Royal speeches

Full Text of HM the King's Speech to 29th AU Heads of State and Government Summit

HM King Mohammed VI addressed a speech to the 29th Summit of Heads of State and Government of the African Union (AU), which opened Monday in Addis Ababa.

Here follows the full text of the speech:

Praise be to God

May peace and blessings be upon the Prophet, His Kith and Kin

President Alpha Condé, Chairman of the African Union,

Dear Brothers, Dear Sister, Heads of State and Government,

President Moussa Faki Mahamat, AU Commission Chairperson,

Distinguished Ministers,

Ladies and Gentlemen,


 The Kingdom of Morocco is taking part in its first Summit asa member of the African Union since it returned to its institutional family last January. Morocco is thus consolidating not only its action in the continent, but also its multidimensional ties with African sister nations.

 Following the historic decision made in Addis Ababa, Morocco has continued the process of accession to legal instruments in order to participate fully in the organization's activities and contribute to the agenda of all AU bodies.

 Honoring its commitment, Morocco has taken part in all meetings, in the constructive spirit I mentioned in my address in Addis Ababa when I said: "We have absolutely no intention of causing division, as some would like to insinuate. (...) as soon as the Kingdom becomes a member and is able to contribute to the agenda of activities, its action will, on the contrary, help bring about unity and progress".

 This Summit provides an opportunity to underscore our countries’ genuine, responsible and unwavering commitment to serve the causes and interests of our African continent.

 President Alpha Condé’s action at the head of our organization is commendable. Displaying leadership and foresight, he has made praiseworthy efforts to streamline our organization’s work. He has reshaped our agenda in such a way as to share out follow-up to priority themes more judiciously, thereby giving greater visibility to the organization’s action.

 I should like to extend my thanks to His Excellency Mr. Moussa FakiMahamat, the AU Commission Chairperson, for his untiring efforts to inject fresh vigor into the Commission’s work and support the reform process within the AU.


Your Excellencies,

Ladies and Gentlemen,

 I have always firmly believed that Africa can turn the challenges it is facing into genuine prospects for development and stability. African population growth, African institutions, migration and youth issues are opportunities we should leverage together.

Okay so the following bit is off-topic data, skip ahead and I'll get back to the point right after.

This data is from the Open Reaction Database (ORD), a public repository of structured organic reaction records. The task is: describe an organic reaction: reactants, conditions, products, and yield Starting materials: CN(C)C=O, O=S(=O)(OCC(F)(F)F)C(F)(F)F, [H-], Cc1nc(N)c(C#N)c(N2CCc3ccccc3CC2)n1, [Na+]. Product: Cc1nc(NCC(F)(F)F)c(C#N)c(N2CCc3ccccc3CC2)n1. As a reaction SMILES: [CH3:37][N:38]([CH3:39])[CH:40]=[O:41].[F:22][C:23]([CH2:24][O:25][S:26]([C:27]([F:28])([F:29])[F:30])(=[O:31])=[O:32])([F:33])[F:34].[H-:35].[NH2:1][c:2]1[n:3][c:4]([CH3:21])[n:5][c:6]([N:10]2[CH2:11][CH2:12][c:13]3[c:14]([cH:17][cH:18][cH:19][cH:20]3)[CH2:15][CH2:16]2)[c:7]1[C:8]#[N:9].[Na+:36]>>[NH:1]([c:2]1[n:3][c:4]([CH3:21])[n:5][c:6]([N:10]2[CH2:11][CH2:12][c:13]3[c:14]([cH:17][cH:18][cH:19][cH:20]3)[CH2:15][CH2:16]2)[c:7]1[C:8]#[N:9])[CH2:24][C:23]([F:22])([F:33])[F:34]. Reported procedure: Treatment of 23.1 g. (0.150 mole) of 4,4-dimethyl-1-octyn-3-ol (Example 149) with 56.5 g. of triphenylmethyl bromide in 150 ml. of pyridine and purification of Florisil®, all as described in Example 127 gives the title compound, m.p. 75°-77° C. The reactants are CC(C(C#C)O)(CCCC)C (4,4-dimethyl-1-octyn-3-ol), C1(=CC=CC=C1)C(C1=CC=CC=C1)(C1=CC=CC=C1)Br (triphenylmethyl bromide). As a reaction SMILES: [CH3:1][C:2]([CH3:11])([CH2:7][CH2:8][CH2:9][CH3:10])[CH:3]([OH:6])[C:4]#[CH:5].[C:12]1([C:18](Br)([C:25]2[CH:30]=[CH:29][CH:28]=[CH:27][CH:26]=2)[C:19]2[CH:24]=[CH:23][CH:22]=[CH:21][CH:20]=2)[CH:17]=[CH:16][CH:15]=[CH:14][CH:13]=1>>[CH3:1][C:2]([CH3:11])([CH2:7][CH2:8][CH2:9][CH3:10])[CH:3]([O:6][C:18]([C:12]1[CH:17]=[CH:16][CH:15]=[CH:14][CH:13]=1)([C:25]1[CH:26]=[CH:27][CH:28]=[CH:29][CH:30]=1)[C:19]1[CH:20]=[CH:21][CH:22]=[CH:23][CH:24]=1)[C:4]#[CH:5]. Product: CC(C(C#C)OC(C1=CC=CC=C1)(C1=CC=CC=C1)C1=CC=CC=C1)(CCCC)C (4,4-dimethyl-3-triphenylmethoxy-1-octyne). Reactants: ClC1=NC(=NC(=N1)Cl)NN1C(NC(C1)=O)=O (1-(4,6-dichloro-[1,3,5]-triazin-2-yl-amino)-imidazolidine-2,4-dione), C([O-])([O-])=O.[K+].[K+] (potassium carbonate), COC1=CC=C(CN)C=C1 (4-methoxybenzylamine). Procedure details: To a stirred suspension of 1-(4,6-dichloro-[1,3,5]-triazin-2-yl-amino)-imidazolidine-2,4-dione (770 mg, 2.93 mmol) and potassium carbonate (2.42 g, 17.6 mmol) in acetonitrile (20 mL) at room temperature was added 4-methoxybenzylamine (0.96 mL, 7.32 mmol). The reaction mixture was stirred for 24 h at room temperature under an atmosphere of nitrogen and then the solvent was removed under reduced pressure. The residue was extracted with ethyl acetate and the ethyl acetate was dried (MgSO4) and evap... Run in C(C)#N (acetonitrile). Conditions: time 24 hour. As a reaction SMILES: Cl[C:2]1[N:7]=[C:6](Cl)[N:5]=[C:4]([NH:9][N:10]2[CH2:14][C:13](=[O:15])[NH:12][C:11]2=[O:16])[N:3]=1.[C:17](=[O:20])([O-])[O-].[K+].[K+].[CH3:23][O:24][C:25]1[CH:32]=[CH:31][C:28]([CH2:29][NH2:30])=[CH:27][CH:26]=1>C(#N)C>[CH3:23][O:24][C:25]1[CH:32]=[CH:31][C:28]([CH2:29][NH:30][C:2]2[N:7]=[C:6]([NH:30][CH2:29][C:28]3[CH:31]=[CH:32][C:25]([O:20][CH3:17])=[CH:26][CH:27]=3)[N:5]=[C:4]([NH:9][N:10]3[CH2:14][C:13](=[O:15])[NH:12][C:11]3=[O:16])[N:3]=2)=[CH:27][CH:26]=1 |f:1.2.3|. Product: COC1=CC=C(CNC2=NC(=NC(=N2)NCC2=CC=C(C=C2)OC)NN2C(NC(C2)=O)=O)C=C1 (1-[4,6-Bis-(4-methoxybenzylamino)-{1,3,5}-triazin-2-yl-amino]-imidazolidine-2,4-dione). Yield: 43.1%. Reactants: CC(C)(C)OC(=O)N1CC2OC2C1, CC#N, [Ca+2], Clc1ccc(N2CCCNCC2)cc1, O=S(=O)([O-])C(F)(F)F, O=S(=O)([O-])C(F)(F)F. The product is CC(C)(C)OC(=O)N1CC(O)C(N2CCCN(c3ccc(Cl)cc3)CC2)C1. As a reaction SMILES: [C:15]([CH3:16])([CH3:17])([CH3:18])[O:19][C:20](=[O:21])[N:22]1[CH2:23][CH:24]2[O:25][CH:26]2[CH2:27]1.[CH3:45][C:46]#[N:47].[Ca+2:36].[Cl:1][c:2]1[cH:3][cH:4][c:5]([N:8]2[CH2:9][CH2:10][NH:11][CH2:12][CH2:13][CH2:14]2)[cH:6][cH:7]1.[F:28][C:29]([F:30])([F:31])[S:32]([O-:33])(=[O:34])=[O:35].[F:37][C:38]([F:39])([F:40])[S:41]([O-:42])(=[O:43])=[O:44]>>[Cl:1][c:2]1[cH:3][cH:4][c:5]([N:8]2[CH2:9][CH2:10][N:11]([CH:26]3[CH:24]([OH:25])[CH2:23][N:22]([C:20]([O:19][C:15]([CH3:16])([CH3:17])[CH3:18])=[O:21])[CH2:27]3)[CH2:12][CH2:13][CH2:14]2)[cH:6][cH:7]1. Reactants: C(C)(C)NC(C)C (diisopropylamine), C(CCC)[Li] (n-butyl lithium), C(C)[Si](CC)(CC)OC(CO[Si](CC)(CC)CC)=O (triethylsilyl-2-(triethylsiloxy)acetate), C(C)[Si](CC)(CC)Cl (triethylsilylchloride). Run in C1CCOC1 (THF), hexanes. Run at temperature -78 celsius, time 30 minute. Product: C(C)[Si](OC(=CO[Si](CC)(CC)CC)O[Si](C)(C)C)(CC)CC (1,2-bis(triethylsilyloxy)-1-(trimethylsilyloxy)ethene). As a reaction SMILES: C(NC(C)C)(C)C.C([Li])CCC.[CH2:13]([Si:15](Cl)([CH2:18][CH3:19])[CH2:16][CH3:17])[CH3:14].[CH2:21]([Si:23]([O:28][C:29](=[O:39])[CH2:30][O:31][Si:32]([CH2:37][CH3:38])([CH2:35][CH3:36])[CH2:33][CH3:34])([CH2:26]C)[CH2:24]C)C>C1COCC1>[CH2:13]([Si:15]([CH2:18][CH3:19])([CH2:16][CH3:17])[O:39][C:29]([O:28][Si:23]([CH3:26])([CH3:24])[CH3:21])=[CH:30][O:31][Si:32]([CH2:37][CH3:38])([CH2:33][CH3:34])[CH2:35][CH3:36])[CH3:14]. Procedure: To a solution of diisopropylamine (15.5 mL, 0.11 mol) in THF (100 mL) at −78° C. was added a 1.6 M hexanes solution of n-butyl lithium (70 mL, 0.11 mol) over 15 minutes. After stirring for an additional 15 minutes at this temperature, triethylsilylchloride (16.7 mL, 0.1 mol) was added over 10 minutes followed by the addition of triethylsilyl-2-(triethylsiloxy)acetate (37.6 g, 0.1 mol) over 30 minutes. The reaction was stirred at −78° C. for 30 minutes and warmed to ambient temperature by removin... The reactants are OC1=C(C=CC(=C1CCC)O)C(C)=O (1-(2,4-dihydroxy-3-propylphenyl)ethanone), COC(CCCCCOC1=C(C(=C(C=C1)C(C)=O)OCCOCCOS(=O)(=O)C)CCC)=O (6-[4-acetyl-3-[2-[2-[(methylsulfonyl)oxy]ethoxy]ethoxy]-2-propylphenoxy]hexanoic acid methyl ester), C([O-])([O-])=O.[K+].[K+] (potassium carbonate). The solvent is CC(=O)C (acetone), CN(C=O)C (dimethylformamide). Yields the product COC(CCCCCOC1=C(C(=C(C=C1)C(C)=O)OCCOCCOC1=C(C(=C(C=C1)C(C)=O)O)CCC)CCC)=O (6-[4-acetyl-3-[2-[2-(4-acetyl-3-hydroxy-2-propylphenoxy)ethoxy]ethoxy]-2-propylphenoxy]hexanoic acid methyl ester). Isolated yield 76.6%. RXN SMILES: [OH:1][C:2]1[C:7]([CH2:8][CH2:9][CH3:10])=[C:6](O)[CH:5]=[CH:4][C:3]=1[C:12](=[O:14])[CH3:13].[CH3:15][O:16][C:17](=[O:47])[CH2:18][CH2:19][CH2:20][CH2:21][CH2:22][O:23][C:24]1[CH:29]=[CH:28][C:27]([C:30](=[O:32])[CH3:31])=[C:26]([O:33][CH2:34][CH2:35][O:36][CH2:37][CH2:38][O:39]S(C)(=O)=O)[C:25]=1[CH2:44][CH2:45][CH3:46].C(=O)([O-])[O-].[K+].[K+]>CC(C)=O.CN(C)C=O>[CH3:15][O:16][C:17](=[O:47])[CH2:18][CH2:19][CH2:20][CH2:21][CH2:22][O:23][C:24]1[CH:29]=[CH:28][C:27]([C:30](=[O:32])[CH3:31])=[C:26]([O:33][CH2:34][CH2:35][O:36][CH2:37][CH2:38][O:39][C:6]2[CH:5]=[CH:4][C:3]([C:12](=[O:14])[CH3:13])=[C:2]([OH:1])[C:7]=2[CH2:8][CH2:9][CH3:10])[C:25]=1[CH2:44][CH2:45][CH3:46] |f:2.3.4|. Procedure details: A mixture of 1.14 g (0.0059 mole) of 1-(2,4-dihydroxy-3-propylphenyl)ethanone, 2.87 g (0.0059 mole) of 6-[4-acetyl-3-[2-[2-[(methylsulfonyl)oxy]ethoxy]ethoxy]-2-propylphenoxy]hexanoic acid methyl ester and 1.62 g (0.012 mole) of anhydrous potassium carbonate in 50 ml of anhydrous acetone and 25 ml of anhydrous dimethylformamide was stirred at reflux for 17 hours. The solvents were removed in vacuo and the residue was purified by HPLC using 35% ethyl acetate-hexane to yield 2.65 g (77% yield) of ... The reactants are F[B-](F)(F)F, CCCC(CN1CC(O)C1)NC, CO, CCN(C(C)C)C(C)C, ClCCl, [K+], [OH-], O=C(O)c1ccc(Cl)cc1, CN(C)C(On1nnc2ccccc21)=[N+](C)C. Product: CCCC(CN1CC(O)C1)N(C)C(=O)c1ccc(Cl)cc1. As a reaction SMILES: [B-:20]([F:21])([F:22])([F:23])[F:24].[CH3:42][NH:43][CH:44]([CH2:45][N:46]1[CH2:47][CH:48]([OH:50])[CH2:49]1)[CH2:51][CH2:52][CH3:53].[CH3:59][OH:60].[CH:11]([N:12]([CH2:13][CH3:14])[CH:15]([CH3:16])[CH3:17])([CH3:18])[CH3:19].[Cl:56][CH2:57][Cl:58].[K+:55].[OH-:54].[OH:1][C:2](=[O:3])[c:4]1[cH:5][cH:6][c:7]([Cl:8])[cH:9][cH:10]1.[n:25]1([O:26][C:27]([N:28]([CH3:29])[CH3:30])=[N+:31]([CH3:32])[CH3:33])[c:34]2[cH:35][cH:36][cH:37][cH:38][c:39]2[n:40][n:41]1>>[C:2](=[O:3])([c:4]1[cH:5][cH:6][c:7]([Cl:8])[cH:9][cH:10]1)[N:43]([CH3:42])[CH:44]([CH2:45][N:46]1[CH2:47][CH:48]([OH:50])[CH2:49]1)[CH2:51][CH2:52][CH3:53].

Morocco wants to contribute to the emergence of a New Africa: a strong, daring Africa that defends its interests; an Africa that is influential on the world stage.

 To shape this new Africa, it is important to shed all illusions and reject any fantasies. The New Africa I am yearning for should, on the contrary, be based on a solid, pragmatic vision which is likely to help forge a conquering Africa that is committed to solidarity.

 Africa is at a crossroads. It is up to us to choose the right path for its emergence. Right now, our African continent is facing a host of challenges, including the proliferation of non-state actors - a fact which creates many gray areas - the threat of transnational terrorism and violent extremism, and the impacts of global warming.

 Given the new perils looming over our continent, it is necessary for the AU to begin its metamorphosis in order to come up with adequate, appropriate answers.

 To do this, I believe it is essential for African States to set realistic, pragmatic objectives based on the continent’s real priorities. Africa no longer needs ideological slogans. It needs concrete, resolute action in peace-building, security and human development.

 Morocco has faith in Africa's ability to reinvent itself and to unleash a momentum of its own. Given the obvious limitations of classic North-South co-operation in the bid to rise to the challenge of an emerging Africa, our continent should make greater use of inter-African cooperation and of strategic, solidarity-based partnerships between sister nations.

Your Excellencies,

Ladies and Gentlemen,

 Today, more than ever, the AU should be fully attuned to the stakes involved in our continent and be constantly heedful of today’s challenges. The emergence of Africa requires an overhaul of African institutions –one that would enable the continent to respond fully and decisively to the challenges faced.

 In this regard, I should like to commend President Paul Kagame’s leadership on this issue which means so much to our African continent. I congratulate him on his important, thorough report, which contains crucial recommendations for finding solutions guaranteeing the future of the African Union.